Are your workers ready for ice storms and other severe winter weather? Preparedness is key to getting through a winter storm with minimum danger and discomfort. To help your workers plan for winter weather emergencies, share these points with them:
Heat: How would you heat your home if the electricity went out? People die during winter storms when they try to use outdoor fuel-burning equipment indoors. The carbon monoxide created by burning fuel builds up in a poorly ventilated area and can kill the occupants without warning. You should only use a heating device designed for indoor use. You can keep your home warmer by closing off the rooms you don’t need to use and huddling in the warmest room with all the blankets you can round up.
Light: If you’re thinking of candles, that’s another bad idea. Houses go up in flames during winter storms because of candles. Instead, make sure you have battery-operated lights, such as flashlights, and a good supply of batteries.
Communication: Keep a battery-operated radio in your home for emergencies. You also need a telephone that can be plugged directly into a telephone jack and that can operate without electricity. So if all you have are phones linked to cordless stations and answering machines, make sure you pick up a no-frills telephone to use in an emergency.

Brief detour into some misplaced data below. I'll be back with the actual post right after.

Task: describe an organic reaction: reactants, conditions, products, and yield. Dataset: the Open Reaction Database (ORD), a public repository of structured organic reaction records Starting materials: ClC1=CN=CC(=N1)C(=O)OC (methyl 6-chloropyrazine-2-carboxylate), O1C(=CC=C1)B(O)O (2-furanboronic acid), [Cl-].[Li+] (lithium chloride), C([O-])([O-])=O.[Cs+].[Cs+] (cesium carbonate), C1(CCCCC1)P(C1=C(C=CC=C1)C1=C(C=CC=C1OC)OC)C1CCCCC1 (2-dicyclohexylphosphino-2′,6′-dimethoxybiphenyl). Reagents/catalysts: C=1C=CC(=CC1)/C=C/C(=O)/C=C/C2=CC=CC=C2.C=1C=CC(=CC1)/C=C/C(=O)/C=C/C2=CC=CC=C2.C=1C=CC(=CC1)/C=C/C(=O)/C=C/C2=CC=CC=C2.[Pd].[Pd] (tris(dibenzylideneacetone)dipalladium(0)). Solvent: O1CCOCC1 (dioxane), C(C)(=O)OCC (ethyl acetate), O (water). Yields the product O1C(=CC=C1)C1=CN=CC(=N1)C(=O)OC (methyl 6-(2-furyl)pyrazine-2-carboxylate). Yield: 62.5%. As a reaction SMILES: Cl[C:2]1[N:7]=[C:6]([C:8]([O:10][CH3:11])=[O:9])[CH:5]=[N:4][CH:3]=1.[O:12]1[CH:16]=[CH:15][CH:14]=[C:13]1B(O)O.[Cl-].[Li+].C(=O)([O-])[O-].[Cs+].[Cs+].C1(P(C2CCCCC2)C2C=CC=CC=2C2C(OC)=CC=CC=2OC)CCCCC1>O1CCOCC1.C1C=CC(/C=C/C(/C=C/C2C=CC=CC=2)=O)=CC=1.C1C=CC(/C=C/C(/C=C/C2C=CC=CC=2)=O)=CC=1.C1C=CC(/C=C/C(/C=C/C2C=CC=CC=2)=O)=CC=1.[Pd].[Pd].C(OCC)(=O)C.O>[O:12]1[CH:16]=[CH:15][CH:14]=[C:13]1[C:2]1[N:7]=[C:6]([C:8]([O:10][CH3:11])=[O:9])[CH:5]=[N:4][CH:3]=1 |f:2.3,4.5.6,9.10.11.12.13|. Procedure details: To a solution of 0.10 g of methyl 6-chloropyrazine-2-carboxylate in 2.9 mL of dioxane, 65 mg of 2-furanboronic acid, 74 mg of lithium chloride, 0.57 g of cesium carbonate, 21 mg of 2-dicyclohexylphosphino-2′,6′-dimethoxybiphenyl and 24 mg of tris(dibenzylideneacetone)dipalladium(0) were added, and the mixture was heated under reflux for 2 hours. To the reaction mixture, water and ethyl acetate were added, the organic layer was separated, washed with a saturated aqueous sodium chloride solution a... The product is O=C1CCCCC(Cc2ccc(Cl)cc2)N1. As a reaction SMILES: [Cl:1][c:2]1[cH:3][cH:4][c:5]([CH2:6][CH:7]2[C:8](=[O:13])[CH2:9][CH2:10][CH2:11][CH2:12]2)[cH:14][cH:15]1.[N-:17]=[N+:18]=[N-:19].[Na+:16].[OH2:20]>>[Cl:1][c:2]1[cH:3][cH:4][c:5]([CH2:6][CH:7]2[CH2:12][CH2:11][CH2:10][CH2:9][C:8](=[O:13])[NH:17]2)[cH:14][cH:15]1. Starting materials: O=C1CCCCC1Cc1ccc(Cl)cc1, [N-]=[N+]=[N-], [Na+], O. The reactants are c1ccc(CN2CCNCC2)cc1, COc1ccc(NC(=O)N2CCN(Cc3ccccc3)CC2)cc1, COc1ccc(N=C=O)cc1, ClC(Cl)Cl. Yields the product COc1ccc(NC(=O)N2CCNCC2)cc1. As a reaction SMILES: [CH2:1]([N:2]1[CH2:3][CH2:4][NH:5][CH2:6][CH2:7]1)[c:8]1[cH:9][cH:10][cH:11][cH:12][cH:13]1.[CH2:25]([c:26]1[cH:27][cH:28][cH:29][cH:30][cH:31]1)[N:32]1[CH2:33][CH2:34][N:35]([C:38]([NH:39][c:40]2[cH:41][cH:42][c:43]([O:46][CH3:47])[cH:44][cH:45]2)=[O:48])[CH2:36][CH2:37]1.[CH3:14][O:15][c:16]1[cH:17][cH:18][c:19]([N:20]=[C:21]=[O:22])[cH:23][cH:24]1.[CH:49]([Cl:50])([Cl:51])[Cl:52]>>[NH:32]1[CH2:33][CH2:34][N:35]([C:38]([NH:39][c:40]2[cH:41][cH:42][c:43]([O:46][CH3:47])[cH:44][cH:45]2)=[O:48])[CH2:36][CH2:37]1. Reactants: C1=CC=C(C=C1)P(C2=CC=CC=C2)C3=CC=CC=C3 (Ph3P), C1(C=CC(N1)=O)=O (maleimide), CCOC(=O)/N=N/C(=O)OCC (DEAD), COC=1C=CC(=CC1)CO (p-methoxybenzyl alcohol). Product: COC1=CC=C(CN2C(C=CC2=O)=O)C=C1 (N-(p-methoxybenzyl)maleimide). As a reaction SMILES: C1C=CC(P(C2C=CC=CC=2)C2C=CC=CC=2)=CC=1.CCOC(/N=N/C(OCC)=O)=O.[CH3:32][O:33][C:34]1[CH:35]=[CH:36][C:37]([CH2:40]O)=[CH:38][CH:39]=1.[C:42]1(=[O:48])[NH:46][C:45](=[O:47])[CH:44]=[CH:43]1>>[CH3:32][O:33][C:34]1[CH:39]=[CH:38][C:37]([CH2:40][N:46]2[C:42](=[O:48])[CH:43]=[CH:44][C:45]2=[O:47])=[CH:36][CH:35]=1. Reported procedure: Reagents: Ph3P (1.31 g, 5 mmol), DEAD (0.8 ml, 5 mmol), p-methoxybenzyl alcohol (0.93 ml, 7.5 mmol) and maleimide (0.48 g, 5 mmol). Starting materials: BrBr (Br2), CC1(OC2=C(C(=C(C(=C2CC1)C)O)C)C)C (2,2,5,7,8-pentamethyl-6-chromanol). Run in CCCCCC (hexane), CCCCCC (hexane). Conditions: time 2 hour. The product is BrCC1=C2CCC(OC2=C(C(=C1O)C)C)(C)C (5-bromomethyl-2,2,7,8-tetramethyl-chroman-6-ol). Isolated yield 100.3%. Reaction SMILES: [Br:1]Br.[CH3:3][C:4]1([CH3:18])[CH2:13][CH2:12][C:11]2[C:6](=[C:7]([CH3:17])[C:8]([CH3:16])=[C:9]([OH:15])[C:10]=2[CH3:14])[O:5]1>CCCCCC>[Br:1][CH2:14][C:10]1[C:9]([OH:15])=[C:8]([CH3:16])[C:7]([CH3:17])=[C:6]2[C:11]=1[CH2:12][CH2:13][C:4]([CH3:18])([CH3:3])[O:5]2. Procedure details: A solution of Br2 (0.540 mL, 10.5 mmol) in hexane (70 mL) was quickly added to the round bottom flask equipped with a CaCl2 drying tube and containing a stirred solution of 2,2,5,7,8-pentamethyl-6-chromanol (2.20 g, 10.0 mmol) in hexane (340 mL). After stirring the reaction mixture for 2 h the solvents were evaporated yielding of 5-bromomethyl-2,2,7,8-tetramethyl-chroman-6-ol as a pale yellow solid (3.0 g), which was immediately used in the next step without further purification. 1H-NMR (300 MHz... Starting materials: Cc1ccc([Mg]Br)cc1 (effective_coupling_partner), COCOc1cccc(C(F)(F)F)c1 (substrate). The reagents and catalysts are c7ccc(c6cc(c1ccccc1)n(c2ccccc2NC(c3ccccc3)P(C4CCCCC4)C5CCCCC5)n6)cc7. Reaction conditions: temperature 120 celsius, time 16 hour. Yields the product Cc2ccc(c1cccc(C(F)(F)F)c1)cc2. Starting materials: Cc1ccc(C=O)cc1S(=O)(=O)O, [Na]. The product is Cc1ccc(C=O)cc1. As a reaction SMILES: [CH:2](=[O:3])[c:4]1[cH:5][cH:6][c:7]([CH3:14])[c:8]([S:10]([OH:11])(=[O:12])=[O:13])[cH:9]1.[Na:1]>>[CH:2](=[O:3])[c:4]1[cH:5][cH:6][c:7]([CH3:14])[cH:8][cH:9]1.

Food, Water and Medicine: A supply of clean drinking water and foods that can be eaten without cooking are important survival supplies in any season. If you have special needs such as medicine, keep enough on hand to get you through a few days of being stuck at home or in a shelter.
Neighbors: Keep an eye on your neighbors, particularly those who are elderly, caring for young children or living alone. Weather extremes are hardest on the old, the young and those in poor health, so help them to stay warm, dry, fed and cared for.
Heavy Work: Winter storms claim lives when people are trying to work in extraordinary circumstances. Shoveling snow or doing other heavy work in the cold weather can cause heart attacks for those in poor health or unaccustomed to such work. And operating chainsaws during disaster cleanup has proved fatal for persons without experience with these dangerous tools.